Question: How much does a current F9 fairing-half weigh?

Is this resting on something, or is it really floating this high in the water?

Images from this SpaceX tweet:

Falcon 9 fairing halves deployed their parafoils and splashed down in the Pacific Ocean last week after the launch of Iridium-6/GRACE-FO. Closest half was ~50m from SpaceX’s recovery ship, Mr. Steven. http://instagram.com/p/BjdAcCuFegz

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Click images for full size view, or just go to the tweet.

  • 1
    The v1 is ~1900kg according to Spaceflight101, putting one half at ~950kg. The v2.0 is supposed to be slightly lighter but I found nothing specific, only speculations speaking about ~100kg savings per half. – jkavalik Jun 1 at 6:30
  • @DiegoSánchez I thought I didn't understand how Instagram works (I've never used it), glad to hear that it's not me! The photos are from Twitter, but I've incorporated them using SE's imgur utility so they should be closer to permanent here. See Do i.stack.imgur.com PNGs and GIFs ever expire? for example. – uhoh Jun 1 at 10:22
up vote 6 down vote accepted

While we wait for an authoritative answer, I'm going to guesstimate here, and answer your second question in the process.

"Is this resting on something, or is it really floating this high in the water?" I'm going to assume you are refering to the first picture here, it is pretty clear that it is suspended from something in the other two.

If we look closely at it we see the welding ridges in the fairing. I'm going to focus in the divide between the cilindrical and ellipsoid parts of the fairing (marked purple) and one of the vertical lines in the ellipsoid (marked blue). Those two seem to cross at a point roughly on the waterline (red circle), so we're taking that as a starting point.

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The blue welding mark is one of two dividing the fairing in three equal parts, which gives us that the submerged part accounts for about 60º of the circle.

From the Falcon 9 User´s guide (pg 36) we know that the fairing is 2.6m in radius, so we can calculate the Area of the Circular Segment defined by the submerged area is 0.62 sqm .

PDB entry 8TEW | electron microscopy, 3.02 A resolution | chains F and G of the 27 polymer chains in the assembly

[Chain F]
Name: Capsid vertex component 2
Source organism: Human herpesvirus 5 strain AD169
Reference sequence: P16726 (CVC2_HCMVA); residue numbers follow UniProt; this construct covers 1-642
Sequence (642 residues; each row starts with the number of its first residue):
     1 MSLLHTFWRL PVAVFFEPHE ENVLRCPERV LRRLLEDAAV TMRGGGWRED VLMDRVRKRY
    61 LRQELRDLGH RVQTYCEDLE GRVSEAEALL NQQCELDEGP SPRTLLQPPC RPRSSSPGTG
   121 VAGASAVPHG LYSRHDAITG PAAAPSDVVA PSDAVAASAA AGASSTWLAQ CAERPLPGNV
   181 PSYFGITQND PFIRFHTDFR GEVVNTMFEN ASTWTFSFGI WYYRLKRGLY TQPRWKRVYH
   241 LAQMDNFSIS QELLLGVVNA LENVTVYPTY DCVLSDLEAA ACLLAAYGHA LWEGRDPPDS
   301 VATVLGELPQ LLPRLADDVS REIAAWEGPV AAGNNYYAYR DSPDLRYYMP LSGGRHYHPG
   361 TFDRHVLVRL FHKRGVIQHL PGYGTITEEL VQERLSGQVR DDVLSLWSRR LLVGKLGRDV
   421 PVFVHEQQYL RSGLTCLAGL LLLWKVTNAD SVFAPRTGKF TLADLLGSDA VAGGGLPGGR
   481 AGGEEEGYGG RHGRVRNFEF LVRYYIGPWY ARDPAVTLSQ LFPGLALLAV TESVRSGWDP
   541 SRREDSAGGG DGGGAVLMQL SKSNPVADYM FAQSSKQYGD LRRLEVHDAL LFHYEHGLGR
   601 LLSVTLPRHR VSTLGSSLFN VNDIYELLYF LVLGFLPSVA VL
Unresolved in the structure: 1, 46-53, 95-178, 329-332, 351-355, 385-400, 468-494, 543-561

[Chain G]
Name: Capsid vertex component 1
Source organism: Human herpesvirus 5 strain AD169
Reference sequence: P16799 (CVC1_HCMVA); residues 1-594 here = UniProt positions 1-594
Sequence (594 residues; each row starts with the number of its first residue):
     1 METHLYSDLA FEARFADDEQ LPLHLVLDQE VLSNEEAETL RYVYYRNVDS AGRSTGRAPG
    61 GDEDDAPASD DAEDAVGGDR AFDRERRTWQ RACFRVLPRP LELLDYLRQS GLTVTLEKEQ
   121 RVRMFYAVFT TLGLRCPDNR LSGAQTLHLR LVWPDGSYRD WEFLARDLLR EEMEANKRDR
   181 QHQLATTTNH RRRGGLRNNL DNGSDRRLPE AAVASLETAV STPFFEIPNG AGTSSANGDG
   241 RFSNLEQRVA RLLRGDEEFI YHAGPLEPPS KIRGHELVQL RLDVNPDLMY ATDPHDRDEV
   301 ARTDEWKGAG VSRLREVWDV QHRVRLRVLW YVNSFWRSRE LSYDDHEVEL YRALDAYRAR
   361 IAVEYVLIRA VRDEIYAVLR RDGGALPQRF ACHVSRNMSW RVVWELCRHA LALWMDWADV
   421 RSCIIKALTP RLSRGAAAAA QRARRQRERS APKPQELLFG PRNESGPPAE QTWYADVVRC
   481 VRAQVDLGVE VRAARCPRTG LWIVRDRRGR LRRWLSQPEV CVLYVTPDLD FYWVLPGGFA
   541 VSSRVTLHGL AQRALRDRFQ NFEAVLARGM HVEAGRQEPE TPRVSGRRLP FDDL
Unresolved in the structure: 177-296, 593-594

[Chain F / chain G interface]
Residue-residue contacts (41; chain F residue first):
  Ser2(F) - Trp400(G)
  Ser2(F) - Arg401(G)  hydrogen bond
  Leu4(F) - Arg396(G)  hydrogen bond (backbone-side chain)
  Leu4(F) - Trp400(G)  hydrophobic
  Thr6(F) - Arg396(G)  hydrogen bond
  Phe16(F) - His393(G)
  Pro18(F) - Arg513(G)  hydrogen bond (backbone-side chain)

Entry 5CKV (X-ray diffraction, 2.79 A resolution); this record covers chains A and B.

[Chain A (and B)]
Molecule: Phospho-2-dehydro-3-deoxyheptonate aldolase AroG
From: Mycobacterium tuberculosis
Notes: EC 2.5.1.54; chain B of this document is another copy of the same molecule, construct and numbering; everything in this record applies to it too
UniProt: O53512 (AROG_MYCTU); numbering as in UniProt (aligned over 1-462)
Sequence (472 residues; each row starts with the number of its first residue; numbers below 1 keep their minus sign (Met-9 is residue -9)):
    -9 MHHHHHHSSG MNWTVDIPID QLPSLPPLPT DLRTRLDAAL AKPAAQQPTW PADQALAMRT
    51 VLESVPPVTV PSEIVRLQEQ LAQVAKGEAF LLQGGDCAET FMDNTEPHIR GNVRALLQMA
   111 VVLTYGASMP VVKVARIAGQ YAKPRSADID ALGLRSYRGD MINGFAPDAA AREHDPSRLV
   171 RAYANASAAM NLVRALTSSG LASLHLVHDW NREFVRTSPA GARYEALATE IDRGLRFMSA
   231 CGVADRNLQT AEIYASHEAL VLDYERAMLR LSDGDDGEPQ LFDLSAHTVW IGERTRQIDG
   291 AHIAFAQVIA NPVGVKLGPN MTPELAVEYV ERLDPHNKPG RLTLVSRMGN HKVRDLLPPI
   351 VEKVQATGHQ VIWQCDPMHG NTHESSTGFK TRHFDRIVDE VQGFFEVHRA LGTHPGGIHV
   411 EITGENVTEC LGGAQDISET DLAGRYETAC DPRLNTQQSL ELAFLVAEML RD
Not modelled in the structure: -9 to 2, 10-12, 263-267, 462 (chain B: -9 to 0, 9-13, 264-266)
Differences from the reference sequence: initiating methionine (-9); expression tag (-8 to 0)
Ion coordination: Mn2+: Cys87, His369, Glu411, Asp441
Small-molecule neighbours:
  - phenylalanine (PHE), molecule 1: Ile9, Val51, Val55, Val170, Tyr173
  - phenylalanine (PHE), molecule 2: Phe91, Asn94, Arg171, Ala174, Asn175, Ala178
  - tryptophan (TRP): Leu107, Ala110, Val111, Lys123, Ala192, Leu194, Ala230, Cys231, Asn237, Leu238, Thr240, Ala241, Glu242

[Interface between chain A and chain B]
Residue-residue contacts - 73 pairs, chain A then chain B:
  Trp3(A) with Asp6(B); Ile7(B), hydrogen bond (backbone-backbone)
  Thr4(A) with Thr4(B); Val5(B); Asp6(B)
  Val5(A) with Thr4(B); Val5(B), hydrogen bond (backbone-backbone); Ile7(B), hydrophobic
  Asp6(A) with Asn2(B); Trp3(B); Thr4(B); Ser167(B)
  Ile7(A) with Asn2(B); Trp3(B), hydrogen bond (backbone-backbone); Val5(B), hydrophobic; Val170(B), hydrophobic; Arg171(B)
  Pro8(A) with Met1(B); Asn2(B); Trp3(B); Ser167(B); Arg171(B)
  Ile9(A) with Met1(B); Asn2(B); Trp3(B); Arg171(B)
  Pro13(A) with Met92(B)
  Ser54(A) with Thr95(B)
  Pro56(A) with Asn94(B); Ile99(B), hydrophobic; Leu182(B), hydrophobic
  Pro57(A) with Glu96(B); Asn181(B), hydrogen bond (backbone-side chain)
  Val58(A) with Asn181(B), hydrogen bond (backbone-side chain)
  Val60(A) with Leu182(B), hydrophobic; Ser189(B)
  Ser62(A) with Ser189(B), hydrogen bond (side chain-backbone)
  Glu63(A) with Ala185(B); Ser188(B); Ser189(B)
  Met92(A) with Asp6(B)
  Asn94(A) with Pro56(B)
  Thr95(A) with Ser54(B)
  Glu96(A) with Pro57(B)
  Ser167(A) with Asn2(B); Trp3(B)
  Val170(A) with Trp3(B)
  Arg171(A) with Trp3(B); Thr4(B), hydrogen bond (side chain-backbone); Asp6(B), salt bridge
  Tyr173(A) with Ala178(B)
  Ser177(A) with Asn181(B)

From the aforementioned user's guide we also get that the cylindrical part is 6.7 m high, so multiplying both values we get that the submerged part is 4.1 cubic meters in volume.

Knowing that the density of water is 1Kg/l (ignore 2~3% saltwater here), we can guesstimate that the cylindrical part alone could have a lifting power of over 4000 Kg .

The ellipsoid part is trickier to estimate, but it is certainly going to be far less than that. Also, because of the prow's weight, the fairing is most probably raised on the back, so the lifing power of the cylinder will be a bit less than estimated.

Add to that that we don't know how many water there is on the bottom, we can conclude that we have no idea how much it weights, but considering that 1~2 Tons have been floatd around, we can at least say that it is indeed floating LOW in the water.

Perspective and unlucky placement of shadows trick your eye here.

  • 2
    What an amazing anawer! i love it! – uhoh Jun 1 at 15:31
  • Fantastic answer, especially with the estimate. The converse way to estimate this is from the mass: a metric ton is one cubic meter of water. So something that weighs two metric tons should displace around two cubic meters of water. It's easy to imagine two cubic meters of sea water being displaced in this picture, given the size of the fairing half. For this purpose, the differences between metric ton and standard ton, and between sea water and fresh water, don't matter. – Wayne Conrad Jun 1 at 16:39

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